In a literary game of consequences, each author would write one chapter, leaving G.K. Chesterton to write a typically paradoxical prologue and Anthony Berkeley to tie up all the loose ends. In addition, each of the authors provided their own solution in a sealed envelope, all of which appeared at the end of the book, with Agatha Christie’s ingenious conclusion acknowledged at the time to be ‘enough to make the book worth buying on its own’.
As Sayers explained in the introduction to the book, "Each writer must construct his instalment with a definite solution in view—that is, he must not introduce new complications merely 'to make it more difficult' ... [E]ach writer was bound to deal faithfully with all the difficulties left for his consideration by his predecessors."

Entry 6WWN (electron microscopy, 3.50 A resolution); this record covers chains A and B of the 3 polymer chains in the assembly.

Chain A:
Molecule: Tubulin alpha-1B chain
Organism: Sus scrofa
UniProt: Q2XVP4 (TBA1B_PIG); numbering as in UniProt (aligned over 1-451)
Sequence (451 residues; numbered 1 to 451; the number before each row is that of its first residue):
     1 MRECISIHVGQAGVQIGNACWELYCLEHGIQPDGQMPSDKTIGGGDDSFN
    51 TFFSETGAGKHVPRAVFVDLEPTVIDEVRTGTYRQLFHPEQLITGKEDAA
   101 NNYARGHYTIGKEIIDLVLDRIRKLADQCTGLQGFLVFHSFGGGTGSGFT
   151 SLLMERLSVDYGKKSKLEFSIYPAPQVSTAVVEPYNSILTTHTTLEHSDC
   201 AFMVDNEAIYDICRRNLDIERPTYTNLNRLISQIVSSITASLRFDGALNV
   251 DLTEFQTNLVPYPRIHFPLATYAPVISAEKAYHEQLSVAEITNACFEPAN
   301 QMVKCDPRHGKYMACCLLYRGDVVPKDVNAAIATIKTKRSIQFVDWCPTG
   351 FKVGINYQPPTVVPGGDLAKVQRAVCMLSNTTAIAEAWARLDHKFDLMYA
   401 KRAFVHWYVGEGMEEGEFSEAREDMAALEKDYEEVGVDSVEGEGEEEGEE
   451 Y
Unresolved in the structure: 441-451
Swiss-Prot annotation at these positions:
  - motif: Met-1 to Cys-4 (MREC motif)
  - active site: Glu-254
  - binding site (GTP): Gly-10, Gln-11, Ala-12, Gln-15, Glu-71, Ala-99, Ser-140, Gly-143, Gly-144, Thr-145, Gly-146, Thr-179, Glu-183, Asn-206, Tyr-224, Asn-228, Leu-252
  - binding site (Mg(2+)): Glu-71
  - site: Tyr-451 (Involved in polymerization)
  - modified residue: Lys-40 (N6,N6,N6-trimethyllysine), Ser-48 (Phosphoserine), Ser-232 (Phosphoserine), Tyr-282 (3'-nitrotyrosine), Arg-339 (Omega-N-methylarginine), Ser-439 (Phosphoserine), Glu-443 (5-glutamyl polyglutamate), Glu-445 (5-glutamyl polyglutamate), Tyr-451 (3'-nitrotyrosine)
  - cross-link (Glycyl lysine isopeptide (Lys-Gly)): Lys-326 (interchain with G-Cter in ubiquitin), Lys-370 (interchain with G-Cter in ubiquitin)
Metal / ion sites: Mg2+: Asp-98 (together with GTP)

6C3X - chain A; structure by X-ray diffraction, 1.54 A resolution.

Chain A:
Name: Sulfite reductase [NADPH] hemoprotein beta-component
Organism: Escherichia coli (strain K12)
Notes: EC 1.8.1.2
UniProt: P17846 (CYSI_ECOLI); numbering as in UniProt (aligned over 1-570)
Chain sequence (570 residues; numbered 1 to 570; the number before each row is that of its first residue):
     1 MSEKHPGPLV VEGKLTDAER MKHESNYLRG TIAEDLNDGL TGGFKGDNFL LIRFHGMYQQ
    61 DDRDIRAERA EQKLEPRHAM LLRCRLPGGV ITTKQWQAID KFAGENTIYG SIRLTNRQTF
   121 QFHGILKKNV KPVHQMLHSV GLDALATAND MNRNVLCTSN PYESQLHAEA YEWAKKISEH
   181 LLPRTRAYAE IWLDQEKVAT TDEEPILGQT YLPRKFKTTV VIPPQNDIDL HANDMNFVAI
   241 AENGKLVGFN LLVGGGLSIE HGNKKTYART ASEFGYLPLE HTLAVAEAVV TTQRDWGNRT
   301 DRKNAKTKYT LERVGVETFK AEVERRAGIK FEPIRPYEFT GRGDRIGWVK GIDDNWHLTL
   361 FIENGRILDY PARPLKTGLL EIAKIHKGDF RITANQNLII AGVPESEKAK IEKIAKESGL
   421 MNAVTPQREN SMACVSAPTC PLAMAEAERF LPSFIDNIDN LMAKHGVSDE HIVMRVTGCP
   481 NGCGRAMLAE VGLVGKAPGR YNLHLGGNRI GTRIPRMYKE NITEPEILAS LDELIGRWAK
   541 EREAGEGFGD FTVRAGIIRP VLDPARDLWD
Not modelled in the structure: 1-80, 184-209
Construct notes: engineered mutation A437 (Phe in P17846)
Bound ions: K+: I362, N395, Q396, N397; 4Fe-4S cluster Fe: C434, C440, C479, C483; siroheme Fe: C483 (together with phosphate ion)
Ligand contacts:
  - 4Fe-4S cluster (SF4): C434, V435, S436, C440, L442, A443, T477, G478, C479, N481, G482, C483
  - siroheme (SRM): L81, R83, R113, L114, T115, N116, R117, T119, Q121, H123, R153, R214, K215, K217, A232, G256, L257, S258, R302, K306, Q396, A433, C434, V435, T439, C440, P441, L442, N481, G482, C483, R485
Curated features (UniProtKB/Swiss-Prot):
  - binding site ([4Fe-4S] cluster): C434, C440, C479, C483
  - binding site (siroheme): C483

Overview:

Literary significance and criticismEdit
"These members of the (London) Detection Club collaborate with skill in a piece of detection rather more tight-knit than one had a right to expect. There is enough to amuse and to stimulate detection; and the Introduction by Dorothy Sayers and supplements by critics and solvers give an insight into the writers' thoughts and modes of work."